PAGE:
Award-winning author and screenwriter Neil Gaiman was the guest of honor at the June 13 meeting of a group of Ulster County school librarians, coordinated by Ulster BOCES. Throughout the year, the Ulster BOCES School Library System provides professional development workshops, training, and learning opportunities to both public and non-public school librarians in Ulster County.
The well-attended event, held at Frank Guido’s Little Italy in Kingston, marked the revival of a long-standing tradition: librarians getting together to celebrate the end of the school year and inviting a local author to come and speak. Following dinner, Gaiman read from some of his works, answered questions, and signed books for attendees.
Gaiman has lived in America for more than 30 years and in the Hudson Valley for about a decade. Dr. Maura Albertson, the event organizer, took a chance and contacted his assistant in London to invite Gaiman and was thrilled when he accepted. Albertson, the Coordinator of the Library System on the Ulster BOCES Instructional Services team, spent time chatting with Gaiman during dinner and described him as easygoing and very down to earth. “We talked about our siblings, our children, and his work,” she said.
Once dinner was finished, Gaiman read “Click-Clack the Rattlebag” from his book Trigger Warning: Short Fictions and Disturbances. It is a story of a writer visiting with a child who wants a scary–but not too scary–story before going to sleep. He also read his poem “The Mushroom Hunters,” which he said was for the teachers in the room. The poem talks about science before there was science, and the observations, experiments, and learning accomplished by prehistoric women–mushroom hunters–while men went off to chase beasts.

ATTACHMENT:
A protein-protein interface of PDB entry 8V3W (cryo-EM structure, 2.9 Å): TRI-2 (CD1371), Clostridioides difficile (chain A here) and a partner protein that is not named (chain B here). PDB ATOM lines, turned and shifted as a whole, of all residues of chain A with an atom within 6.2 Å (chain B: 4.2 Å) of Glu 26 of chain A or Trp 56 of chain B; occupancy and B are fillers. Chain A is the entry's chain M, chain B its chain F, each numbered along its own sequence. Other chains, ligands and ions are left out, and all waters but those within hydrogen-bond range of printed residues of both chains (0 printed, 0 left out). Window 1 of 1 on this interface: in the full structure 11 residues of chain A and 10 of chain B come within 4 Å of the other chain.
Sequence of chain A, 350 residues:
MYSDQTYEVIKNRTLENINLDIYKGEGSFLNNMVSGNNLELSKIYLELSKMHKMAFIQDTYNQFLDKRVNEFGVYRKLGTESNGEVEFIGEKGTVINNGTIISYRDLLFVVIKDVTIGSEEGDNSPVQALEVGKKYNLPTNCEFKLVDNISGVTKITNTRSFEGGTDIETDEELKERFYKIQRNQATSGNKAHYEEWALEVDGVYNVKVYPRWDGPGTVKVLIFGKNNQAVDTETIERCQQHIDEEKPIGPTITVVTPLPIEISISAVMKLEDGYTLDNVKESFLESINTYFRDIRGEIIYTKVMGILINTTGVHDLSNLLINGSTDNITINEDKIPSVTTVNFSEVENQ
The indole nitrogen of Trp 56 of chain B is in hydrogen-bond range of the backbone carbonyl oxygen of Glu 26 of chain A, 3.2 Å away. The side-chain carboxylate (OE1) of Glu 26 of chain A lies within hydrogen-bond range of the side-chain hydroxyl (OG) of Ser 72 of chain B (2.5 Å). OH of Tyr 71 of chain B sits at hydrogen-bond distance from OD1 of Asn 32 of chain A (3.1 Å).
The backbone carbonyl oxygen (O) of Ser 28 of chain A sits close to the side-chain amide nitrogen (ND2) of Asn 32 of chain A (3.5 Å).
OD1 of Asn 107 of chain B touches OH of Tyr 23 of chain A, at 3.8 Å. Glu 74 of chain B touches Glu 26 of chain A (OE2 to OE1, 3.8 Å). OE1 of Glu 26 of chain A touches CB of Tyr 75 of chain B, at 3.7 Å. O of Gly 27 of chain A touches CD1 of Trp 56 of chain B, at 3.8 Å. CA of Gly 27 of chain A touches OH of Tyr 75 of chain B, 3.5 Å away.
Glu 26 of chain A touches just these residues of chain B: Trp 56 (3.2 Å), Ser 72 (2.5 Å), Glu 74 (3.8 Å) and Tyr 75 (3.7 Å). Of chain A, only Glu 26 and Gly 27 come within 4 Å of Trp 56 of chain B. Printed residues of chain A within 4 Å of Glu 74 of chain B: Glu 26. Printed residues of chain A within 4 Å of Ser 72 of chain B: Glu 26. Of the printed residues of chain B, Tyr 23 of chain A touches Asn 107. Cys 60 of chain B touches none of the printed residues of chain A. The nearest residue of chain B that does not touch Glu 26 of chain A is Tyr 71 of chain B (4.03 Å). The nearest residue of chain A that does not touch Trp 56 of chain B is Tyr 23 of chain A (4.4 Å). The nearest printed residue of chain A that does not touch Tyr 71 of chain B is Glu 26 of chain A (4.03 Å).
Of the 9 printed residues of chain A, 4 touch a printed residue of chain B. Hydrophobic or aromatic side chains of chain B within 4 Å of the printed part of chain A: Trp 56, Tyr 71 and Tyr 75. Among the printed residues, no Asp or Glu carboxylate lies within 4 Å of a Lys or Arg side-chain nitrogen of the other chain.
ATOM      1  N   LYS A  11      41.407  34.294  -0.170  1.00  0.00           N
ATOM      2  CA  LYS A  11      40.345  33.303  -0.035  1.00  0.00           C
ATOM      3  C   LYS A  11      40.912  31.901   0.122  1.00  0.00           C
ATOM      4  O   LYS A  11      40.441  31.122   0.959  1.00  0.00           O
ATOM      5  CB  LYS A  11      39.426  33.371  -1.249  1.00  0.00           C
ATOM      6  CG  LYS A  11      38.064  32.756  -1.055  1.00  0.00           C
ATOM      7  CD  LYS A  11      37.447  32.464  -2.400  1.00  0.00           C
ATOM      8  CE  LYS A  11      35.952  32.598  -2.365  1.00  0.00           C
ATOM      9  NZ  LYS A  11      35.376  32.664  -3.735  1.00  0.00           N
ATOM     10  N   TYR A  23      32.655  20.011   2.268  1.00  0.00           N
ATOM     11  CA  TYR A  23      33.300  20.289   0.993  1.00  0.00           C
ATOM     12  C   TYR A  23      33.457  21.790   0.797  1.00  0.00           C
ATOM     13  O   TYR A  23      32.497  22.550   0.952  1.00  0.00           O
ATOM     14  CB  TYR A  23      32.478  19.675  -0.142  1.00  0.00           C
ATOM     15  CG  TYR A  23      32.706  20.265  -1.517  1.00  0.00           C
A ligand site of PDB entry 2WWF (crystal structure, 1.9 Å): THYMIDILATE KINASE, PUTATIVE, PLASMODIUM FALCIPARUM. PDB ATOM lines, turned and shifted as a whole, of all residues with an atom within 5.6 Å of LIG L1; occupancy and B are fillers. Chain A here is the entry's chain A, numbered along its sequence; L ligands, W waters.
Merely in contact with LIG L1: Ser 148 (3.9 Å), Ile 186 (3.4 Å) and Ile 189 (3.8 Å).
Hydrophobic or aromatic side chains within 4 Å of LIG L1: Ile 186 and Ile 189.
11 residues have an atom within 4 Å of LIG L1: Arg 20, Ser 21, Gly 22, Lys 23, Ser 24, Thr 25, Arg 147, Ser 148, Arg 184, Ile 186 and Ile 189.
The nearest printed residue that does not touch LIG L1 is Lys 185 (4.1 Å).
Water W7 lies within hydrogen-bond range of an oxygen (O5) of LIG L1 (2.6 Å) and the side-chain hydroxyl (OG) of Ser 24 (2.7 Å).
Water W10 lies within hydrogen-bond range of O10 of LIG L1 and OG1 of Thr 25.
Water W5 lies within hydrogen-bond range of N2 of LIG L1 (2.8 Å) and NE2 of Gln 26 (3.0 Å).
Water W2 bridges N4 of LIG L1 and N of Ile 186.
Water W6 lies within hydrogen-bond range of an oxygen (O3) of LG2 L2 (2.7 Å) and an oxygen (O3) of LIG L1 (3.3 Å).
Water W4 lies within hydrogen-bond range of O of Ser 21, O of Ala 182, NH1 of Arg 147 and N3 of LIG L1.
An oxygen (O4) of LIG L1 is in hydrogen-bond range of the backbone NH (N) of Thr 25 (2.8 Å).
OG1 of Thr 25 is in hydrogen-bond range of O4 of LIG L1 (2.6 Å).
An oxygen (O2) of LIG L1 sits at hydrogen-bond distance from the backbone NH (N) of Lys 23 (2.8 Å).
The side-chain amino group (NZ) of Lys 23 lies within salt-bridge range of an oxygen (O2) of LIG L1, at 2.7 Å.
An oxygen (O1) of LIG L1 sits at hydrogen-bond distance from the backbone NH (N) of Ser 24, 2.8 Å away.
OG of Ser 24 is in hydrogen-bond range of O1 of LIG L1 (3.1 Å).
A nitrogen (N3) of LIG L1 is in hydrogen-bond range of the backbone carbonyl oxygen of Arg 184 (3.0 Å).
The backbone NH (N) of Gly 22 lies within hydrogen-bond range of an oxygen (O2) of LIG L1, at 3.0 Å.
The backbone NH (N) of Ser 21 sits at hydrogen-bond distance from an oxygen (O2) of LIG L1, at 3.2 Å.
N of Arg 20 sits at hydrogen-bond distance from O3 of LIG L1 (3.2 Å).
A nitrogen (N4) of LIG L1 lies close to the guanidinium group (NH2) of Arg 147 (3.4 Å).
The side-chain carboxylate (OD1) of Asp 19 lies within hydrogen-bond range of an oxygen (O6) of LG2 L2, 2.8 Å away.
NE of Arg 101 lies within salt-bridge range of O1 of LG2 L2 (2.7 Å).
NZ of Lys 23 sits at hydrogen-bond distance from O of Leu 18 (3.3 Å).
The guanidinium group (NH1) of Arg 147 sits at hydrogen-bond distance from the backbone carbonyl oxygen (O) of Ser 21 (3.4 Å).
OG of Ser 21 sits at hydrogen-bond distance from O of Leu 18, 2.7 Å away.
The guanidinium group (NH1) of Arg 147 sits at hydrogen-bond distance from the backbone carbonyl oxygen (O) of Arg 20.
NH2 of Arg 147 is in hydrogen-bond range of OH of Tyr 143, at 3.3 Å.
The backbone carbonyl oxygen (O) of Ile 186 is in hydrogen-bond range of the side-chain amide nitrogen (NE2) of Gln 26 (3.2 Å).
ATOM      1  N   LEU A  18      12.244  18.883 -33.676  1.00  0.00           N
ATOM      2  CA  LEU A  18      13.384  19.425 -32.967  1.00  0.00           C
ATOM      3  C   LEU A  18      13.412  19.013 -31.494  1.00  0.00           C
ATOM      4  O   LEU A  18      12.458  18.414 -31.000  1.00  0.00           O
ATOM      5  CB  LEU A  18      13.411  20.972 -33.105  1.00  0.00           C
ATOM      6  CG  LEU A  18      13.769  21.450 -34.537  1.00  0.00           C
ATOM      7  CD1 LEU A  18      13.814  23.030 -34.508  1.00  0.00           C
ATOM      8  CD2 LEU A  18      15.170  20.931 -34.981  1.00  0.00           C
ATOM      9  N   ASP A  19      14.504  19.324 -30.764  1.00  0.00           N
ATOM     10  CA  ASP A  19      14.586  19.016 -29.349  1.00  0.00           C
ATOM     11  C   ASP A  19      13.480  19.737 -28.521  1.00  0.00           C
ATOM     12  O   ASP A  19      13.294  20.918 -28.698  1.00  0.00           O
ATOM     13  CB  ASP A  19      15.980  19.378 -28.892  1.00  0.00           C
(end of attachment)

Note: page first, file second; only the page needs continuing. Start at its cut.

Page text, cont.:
Following his readings, Gaiman gave a brief summation of his career, describing his start in England as a journalist with aspirations of writing comic books, and his collaboration with Terry Pratchett on the book Good Omens. Recently, he noted, he brought Good Omens to television, fulfilling a promise he had made to Pratchett before his death in 2015. Gaiman has been busy working on the second season of this Amazon Prime series, which is set to premiere on July 28. He also discussed the difficulty of transitioning from a writer for adults to a writer of children’s books.
Answering questions from the crowd, Gaiman talked about topics ranging from the effects of artificial intelligence (AI) on writing, students, and their development, to how real life inspired his story “The Day I Swapped My Dad for Two Goldfish.” He discussed balancing the darkness in his writing with lighter scenes, especially in The Sandman, and how American Gods hasn’t dated itself as much as he thought it would have by now.
To cap off the evening, Gaiman generously offered to sign a book for each attendee. While autographing a copy of Stardust for the last person in line, Gaiman commented, “I think everyone brought a different title!” With an author as prolific as he is, that wasn’t too hard to do.
- Instructional Services